New CEO Matthias Müller said that Volkswagen will tell affected customers in the company days of a plan to “refit” their cars to attain compliance with emissions standards, Reuters reports. The campaign will reportedly cost upwards of $6.5 billion. VW has set aside $7.3 billion to cover all costs related to the scandal.
While no information has been released regarding the 482,000 delinquent TDI models originally confirmed to be on U.S. roads, Volkswagen’s U.K. press office issued a statement saying that consumers will be contacted “in the coming days” about having their cars refitted. It said VW will present “technical solutions and measures” to authorities sometime in October.
VW also set up a website for U.S. customers, but there is no mention of a timeline for the recall so far. A statement in the FAQ section claims that officials “cannot offer a firm date now,” and that any remedy must be reviewed by the government before it can be applied to customers’ cars. So far there’s no indication of what that remedy might be.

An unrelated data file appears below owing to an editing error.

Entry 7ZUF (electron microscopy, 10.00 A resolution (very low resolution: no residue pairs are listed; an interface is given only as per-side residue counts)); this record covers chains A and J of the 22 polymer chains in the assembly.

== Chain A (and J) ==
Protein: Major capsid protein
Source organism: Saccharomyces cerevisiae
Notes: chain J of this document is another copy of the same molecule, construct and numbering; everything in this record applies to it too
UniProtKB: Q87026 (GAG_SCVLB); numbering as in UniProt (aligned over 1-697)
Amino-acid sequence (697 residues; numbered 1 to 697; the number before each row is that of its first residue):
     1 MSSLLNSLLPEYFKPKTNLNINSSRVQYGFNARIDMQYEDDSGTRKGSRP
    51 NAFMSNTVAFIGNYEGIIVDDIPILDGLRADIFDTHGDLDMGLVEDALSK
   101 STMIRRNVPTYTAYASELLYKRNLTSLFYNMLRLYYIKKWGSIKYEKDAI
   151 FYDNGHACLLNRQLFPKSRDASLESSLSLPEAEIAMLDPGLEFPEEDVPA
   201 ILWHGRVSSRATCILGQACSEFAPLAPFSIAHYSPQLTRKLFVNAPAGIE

While Volkswagen may be able to fix its diesel cars’ emissions problems, that doesn’t mean owners’ worries will end. Many analysts believe VW fitted the cars with “cheating” software to improve fuel economy and performance at the expense of emissions, so altering the cars to comply with emissions standards could negatively affect both. It’s possible VW will have to add the urea injection systems other carmakers are already using to meet U.S. standards.
If Volkswagen really does recall 11 million cars, it will be among the largest recalls by a single automaker in history. It would surpass the roughly 10 million cars recalled by Toyota in 2009 and 2010 over accusations of unintended acceleration, but still be dwarfed by the ongoing Takata airbag recall, which encompasses at least 34 million cars from 11 manufacturers in the U.S.
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